Thursday, April 28, 2011

I hate to say it, but the Gerbil Boy got it right

Just got back from the Genocide Museum in Kigali, Rwanda. History and human nature is a bitch!

One of the greatest challenges I have is learning the deeper lessons from rancid atrocities. I've been to The two genocide memorials/museums in Phnom Penh, Cambodia; the Apartheid museum in Johannesburg, South Africa; WWII graves and memorials throughout Europe; seen enough Holocaust histories and survivor accounts to justify never seeing another; and learned enough about the Atlantic slave trade and the treatment of First Nations people to ever glorify America (we own our own shame). The deepest lesson is not found in learning how not to repeat the actions of these "monsters", but in learning how not to hate them.

Hate is natural for humans, it can grow in any soil and brings fruit without water. I feel justified in hating Nazis, Pol Pot, the Janjaweed, etc. but in doing so I become like them. Each of these groups, and countless others, were motivated by a justified hate. On the surface there is a clear difference between my hatred and theirs, but can the same be said below the surface? To think you or your people are incapable of creating and participating in a holocaust is to ignore the lessons of the past. We are all capable of anything and to ignore this is to lower the defenses against it. Even as I see the consequences of hate, hate rises up in me for those who act in it. To see the 1994 genocide in Rwanda is to believe in the Devil. It was his work, but he used our hands. This holds true for so many other moments in history, big and small.

I've been reading some arguments for and against the existence of God, they fall on the foundation of countless conversations and arguments from the past. Unspoken so far is the evidence of forgiveness. It is slowly building in my mind as the strongest evidence for the existence of the Divine. Hate and forgiveness are uniquely human (I think), and while one comes naturally to us the other is super-humanly unnatural. There is nothing natural about forgiveness, it is difficult under the best of circumstances; under the worst it is humanly impossible. At the same time, forgiveness is essential to health and life while hate destroys and rots.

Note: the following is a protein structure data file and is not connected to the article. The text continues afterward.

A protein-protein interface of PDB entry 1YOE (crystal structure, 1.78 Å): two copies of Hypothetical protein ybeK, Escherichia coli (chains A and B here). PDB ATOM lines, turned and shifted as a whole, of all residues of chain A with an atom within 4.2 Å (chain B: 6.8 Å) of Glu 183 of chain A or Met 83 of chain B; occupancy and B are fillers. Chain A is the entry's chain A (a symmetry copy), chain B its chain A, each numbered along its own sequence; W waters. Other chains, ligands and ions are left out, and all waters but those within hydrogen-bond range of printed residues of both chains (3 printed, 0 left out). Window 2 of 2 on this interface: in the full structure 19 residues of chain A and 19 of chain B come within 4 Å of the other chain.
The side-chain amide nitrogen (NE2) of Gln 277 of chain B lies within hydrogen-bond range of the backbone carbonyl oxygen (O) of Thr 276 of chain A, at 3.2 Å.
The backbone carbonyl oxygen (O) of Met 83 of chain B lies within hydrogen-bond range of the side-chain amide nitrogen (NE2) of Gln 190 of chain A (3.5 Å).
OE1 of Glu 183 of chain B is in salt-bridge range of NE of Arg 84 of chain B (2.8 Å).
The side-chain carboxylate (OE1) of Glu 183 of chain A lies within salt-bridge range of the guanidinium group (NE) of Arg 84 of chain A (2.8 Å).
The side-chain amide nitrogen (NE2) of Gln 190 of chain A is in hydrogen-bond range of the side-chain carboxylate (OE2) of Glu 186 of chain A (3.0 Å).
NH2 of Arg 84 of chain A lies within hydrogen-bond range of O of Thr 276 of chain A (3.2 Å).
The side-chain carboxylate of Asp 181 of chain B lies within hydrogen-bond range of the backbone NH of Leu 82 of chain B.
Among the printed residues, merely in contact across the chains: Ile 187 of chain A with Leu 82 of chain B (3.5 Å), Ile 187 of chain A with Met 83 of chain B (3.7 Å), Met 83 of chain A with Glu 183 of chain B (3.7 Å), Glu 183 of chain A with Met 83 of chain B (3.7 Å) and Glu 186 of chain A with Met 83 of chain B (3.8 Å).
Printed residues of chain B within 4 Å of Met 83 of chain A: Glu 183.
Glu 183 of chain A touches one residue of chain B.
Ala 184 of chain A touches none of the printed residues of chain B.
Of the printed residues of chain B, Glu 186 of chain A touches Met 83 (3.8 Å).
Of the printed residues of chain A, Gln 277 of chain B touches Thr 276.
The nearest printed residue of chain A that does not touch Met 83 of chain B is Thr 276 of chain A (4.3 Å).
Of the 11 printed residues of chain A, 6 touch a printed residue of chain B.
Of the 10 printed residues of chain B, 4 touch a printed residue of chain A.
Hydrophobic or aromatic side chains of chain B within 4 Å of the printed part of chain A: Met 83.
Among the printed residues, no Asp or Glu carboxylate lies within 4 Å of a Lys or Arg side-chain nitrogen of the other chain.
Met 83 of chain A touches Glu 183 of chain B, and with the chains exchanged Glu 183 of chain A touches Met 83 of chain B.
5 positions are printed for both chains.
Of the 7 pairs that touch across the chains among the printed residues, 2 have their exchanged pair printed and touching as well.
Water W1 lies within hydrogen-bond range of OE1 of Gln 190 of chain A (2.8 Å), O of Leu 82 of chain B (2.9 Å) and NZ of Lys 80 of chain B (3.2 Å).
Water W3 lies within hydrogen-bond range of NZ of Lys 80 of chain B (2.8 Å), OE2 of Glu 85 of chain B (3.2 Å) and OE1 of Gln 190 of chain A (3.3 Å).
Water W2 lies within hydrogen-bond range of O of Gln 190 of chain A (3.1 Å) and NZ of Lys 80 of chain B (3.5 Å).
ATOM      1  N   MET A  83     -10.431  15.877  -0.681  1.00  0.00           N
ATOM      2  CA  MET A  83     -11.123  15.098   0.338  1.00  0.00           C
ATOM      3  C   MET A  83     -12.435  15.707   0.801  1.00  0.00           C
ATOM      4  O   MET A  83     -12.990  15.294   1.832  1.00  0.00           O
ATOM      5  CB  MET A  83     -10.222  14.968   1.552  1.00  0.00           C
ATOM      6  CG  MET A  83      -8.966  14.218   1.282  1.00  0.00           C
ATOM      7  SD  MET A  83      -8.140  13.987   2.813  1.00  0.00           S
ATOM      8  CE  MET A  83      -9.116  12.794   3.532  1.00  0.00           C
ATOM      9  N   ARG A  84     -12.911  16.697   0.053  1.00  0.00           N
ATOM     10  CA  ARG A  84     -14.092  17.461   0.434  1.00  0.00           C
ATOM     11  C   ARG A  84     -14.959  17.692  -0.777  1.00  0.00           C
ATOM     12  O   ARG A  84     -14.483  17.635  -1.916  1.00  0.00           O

The physical and psychological impact of these two behaviors, from a purely evolutionary and cultural conditioning perspective, would seem to make forgiveness the natural response and hate the unnatural (much like the arguments for love and a natural predisposition to religion). This obviously isn't the case. Richard "Gerbil Boy" Gere, soon after 9/11 boldly stated we needed to forgive the people responsible for the murder of so many Americans - the national response was NOT positive. I don't imagen many pastors risked this same statement in the supposed safety of their own churches, churches ideally built on a foundation of forgiveness. Even for those who claim its virtues, forgiveness is unnatural and threatening.

I'm left believing few things point to the probability of a superhuman standard, system, or influence with the same authority as the unnaturalness, essentialness, and power of forgiveness. If there wasn't something more than us, and we are the product of evolution, I can't imagine forgiveness would exist or that hate would be so natural and destructive, both to ourselves and others. Yet, they do and are.

One of the reasons I'm a Christian, and not just a Deist, is because of the way Jesus engaged our suffering and his last words on the cross were those of forgiveness. This is not behavior a human would have considered in the creation of their own religion, or god. It goes against our nature, yet reveals or deepest need and desire. Until we can forgive Hitler, Pol Pot, Stalin, other genocide-ists, and the asshole who just cut you off, we will dangerously resemble them and they will continue to inflict their influence on us. Jesus is the only one who taught, modeled, and, through the power of the Holy Spirit, provided another way.

Tuesday, April 19, 2011

So it seems... and, If you wanted my vote you should have kept Firefly on the air

Only half the internet seems to be working this morning, it makes me wonder if the Gov't decided to drop an anti-info bomb and block the social networking sights it thought were "unhelpful" in the recent "unrest". If this is the case, and it isn't just the normal "nothing works in Africa" boner, I'm having a hard time figuring out what's meant to be gained. As best I can figure it, stuff like this only makes people more irritated at the people in charge.